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OHIO PUBLIC WORKS INFORMATION


Go to the Ohio Public Works Commission website

 

   Click here to download this page in a PDF document (41 Kb)

 

State Capital Improvements Program (SCIP) & Local Transportation Improvements Program (LTIP)

These programs were originally created in 1987 (SCIP) and 1989 (LTIP) to assist local governments such as cities, villages, townships and counties to improve their infrastructures. In November 2005, funding for the SCIP program was renewed with passage of State Issue 1 as part of the "Jobs for Ohio" program. 

 

Grants and/or loans are made available to all political subdivisions in Ohio, including cities, villages, townships and counties for road, bridge, culvert, sewer and water/wastewater system improvements.  These funds are administered through the Ohio Public Works Commission (OPWC).  Click here for more information about these programs.  http://www.pwc.state.oh.us/mission.htm

 

The Application Process

Applications can be made by any political subdivision for funding assistance on infrastructure projects such as road, bridge, culvert, sewer, water and wastewater system projects.  Applications are usually due each year on the first Friday in October.  Funding for approved projects becomes available the following July, which is the start of the state fiscal year.

 

Applications are first submitted to the District Public Works Integrating Committee which reviews each application and makes a recommendation to OPWC to approve funding.  Delaware County is part of OPWC District 17, which is comprised of Delaware, Fairfield, Knox, Licking, Marion, Morrow and Pickaway counties.

 

Once a project is approved for funding, a grant agreement is issued around July 1.  This agreement is sent to the local agency for approval.  Projects can extend into the following years depending on the size and complexity of the work.

 

What Funds are Available?

Both grants (do not have to be repaid) and loans (both low interest and no-interest) are available through OPWC.  Maximum funding amounts can vary from year to year depending on the state allocation of funds.  In Round 21 (2006), about $7.8 million dollars was available in District 17 through both grants and loans.  All applicants within the district must compete for these dollars since funding requests far exceed the available funds each year.

 

The Local agency must contribute at least 10% local share toward the project, either in the form of payments or force account (in-kind) contributions.  The greater the local share, the higher an application scores.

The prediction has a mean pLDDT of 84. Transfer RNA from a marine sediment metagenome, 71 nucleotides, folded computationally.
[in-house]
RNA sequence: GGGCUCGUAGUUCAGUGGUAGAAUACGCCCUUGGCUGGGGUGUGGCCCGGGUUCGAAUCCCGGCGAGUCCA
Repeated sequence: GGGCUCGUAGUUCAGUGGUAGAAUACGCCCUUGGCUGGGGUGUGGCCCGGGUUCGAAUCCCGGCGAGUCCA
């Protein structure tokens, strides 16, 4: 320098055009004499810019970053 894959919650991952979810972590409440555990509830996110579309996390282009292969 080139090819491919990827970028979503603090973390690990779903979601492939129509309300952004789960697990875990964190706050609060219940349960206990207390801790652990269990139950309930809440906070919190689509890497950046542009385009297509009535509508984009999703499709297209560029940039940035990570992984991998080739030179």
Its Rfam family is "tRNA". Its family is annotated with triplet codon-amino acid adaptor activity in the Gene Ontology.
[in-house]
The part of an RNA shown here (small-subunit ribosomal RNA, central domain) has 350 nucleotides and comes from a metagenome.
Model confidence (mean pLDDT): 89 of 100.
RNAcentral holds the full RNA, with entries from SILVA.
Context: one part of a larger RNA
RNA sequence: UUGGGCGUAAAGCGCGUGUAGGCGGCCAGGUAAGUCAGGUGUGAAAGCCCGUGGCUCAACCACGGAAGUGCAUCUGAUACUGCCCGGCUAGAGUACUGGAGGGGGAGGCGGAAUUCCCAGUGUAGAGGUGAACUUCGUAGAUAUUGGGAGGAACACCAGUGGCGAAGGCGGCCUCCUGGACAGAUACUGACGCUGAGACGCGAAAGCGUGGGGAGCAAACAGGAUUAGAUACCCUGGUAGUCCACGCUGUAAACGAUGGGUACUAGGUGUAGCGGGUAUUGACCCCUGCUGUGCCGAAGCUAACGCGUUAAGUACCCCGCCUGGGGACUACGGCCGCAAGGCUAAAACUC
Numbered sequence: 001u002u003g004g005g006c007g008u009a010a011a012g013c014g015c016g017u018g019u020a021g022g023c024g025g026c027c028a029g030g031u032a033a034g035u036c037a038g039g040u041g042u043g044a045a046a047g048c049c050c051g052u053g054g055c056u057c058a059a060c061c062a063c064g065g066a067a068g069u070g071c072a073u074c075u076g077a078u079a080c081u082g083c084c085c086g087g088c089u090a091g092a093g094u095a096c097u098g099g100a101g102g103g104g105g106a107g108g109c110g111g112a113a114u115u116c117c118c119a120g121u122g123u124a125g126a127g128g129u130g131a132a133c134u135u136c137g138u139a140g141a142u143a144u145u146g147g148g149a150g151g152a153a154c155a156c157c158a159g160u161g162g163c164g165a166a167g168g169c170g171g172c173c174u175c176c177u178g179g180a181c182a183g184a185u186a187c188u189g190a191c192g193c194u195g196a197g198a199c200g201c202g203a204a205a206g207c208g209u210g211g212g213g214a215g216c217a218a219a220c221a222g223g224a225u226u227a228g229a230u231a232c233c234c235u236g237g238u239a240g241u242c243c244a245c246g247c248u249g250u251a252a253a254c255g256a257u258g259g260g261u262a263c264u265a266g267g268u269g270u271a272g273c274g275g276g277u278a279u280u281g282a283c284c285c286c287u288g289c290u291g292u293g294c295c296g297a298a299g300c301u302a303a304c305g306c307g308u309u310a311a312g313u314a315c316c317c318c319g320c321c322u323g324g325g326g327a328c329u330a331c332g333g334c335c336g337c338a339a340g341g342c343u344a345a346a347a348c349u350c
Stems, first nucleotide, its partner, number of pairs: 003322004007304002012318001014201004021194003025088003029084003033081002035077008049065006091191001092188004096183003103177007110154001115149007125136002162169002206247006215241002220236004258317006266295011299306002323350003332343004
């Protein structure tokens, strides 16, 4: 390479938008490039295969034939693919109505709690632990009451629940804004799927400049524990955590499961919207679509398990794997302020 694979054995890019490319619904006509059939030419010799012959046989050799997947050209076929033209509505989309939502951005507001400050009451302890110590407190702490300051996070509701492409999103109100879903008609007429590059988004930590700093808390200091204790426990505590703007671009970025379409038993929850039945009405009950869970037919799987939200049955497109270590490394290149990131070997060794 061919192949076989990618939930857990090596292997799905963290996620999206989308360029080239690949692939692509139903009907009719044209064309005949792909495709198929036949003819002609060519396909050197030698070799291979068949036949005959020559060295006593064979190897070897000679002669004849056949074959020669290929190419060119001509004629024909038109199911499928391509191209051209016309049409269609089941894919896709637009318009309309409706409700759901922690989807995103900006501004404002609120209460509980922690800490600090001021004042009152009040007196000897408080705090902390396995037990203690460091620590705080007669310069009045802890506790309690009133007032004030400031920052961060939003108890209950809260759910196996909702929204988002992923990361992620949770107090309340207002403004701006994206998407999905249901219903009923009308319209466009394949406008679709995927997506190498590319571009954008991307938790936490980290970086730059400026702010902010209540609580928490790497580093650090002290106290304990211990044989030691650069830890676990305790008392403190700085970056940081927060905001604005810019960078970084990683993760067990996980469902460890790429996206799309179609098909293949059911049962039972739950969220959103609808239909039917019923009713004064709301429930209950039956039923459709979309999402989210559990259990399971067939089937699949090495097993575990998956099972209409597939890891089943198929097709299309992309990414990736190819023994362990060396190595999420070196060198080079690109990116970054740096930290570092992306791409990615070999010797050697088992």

Application Scoring Criteria

District 17 Integrating Committee has established a list of grading criteria as of June 2006 that all funding applications will be scored by.  These criteria include the following items:

  • Infrastructure Needs of the District:

    • high average daily traffic on the road or more people served by the system scores higher

  • Age and Condition of the System:

    • older and poor condition systems score higher

  • Generation of Revenue in the Form of User Fees

    • systems such as water/wastewater systems generate fees to the user and score lower

  • Importance to Health and Safety:

    • Projects that improve safety or health of users (or motorists) score higher

  • Cost of the Project:

    • applications requesting loans score higher than grants

  • Effort/Ability of the Subdivision to Assist in Financing the Project:

    • greater local share percentage scores higher

  • Overall Economic Health of the Subdivision:

    • Scored relative to the local agencies median household income relative to that of the county (lower income scores higher)

  • Adequacy of Planning and Readiness to Proceed:

    • Projects that are ready to bid construction as soon as a project agreement is issued in July score the highest

  • Other factors:

    • Project priority - high priority projects on the agency's Capital Improvement Plan score highest

    • Impact on Jobs - projects such as water/wastewater plants that generate permanent jobs score highest.  Temporary construction jobs score lower.

    • Previous SCIP/LTIP funding - agencies that have received previous funding score lower, and is pro-rated to the amount received